Windshield wiper blades are a small but essential part of your vehicle. These car parts help to keep your visibility clear while driving in adverse weather conditions, and if they are not functioning properly can greatly increase the chances of an accident occurring. There are several different types of windshield wiper blades available on the market, each of which is slightly different from each other and as such has a different distinctive set of advantages and drawbacks. Understanding what each type of wiper blade has to offer can help you choose the best fit for your vehicle.

Bracket Blades

Common on most older vehicles, and sometimes still included on new vehicles depending on model and make, bracket blades are wiper blades that are housed within a bracket that has multiple contact points to ensure that the blade is flush against the windshield. This bracket, usually made out of metal, is attached to the wiper arm, and is a large surface that can collect debris, including snow, that can disrupt the windshield wiper's operation. The main advantage of this type of wiper blade is the fact that they are so cheap and usually come preinstalled on vehicles – however, they do not perform well in the winter, and can easily cause streaking or improper windshield cleaning if the bracket becomes damaged.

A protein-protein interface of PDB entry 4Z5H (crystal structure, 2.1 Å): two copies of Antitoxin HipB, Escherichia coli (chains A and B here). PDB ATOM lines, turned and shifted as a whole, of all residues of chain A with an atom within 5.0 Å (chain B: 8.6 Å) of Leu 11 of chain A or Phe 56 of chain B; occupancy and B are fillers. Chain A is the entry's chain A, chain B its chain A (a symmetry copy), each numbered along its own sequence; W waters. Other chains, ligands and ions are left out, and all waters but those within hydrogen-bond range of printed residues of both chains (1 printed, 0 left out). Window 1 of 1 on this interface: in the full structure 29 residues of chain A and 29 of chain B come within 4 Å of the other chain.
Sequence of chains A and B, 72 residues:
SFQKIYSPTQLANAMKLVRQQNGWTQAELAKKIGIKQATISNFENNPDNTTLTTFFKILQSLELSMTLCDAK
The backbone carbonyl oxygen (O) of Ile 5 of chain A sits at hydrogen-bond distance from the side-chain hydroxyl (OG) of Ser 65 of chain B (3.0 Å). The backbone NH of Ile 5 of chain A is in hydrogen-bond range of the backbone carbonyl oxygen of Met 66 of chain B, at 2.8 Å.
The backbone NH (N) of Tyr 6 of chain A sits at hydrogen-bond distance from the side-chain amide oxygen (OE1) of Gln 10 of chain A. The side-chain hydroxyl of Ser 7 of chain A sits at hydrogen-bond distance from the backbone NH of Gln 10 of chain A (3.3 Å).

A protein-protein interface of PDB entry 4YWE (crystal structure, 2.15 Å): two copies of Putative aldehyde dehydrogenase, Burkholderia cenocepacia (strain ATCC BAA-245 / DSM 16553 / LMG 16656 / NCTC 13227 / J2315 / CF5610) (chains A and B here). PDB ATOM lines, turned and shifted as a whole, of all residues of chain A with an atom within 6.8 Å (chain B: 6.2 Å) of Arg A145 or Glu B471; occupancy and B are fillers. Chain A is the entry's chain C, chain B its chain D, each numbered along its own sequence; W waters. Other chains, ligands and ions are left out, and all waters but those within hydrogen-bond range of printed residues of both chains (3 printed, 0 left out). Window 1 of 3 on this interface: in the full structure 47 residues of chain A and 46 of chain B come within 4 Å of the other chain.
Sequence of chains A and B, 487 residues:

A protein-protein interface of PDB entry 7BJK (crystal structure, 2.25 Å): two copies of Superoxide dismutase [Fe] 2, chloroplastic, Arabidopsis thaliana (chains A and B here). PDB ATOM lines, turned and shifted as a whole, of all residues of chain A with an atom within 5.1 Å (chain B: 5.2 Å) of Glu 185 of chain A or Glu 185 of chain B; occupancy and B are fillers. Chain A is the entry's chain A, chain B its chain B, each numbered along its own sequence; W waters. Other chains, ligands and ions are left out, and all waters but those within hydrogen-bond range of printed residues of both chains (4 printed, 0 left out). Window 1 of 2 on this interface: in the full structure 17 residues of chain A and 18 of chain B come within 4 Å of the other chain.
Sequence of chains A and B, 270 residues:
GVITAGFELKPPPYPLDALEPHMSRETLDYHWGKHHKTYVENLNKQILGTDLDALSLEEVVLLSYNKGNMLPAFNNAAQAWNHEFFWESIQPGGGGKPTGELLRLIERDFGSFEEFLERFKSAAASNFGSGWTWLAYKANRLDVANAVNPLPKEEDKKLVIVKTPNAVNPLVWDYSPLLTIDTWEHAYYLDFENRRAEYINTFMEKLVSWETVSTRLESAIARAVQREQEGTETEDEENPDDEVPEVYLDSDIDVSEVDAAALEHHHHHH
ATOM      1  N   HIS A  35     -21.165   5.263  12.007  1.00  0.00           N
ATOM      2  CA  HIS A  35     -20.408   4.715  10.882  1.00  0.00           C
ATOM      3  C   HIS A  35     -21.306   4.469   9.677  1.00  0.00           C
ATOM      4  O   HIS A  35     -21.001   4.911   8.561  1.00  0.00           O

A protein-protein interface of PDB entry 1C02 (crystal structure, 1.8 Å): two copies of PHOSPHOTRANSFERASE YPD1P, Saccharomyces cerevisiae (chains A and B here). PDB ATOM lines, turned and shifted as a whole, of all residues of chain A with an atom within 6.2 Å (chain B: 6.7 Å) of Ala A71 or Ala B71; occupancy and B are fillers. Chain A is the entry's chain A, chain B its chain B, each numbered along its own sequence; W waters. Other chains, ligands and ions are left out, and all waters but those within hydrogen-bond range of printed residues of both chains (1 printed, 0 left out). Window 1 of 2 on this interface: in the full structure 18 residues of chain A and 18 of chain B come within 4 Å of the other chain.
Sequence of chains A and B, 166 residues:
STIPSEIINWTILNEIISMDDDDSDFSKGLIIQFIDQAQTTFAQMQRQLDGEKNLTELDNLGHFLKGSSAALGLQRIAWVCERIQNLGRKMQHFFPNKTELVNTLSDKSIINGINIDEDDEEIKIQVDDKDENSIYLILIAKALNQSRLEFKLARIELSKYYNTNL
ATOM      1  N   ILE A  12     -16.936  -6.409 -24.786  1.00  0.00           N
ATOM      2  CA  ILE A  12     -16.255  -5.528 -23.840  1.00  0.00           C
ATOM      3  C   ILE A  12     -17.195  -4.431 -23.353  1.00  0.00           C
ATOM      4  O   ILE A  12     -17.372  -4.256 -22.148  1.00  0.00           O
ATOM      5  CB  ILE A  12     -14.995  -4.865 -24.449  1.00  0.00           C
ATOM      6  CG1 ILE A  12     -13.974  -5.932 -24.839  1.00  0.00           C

Beam Blades

Beam blades are quickly replacing bracket blades as the standard for windshield wipers. They are made out of a piece of metal that is encased in rubber, forming the blade while ensuring that it cannot be bent out of shape. This design gives beam blades a much lower profile when compared to bracket blades, reducing the chances of ice and snow building up on the wiper blades and making them better able to operate in the winter months. Additionally, since the metal within the blade is shaped to the windshield, it provides consistent contact throughout the entirety of the blade, unlike bracket blades which only several pressure points to hold the blade against the glass.

Hybrid Blades

Hybrid blades, like their name suggests, combine the design of both bracket and beam wiper blades. They are encased in a low profile covering, making it harder for snow and ice to build up on them than on bracket blades, while still making use of the framework of bracket blades to help keep costs low. Hybrid blades are a good midpoint for car owners, allowing for an affordable upgrade of bracket blades.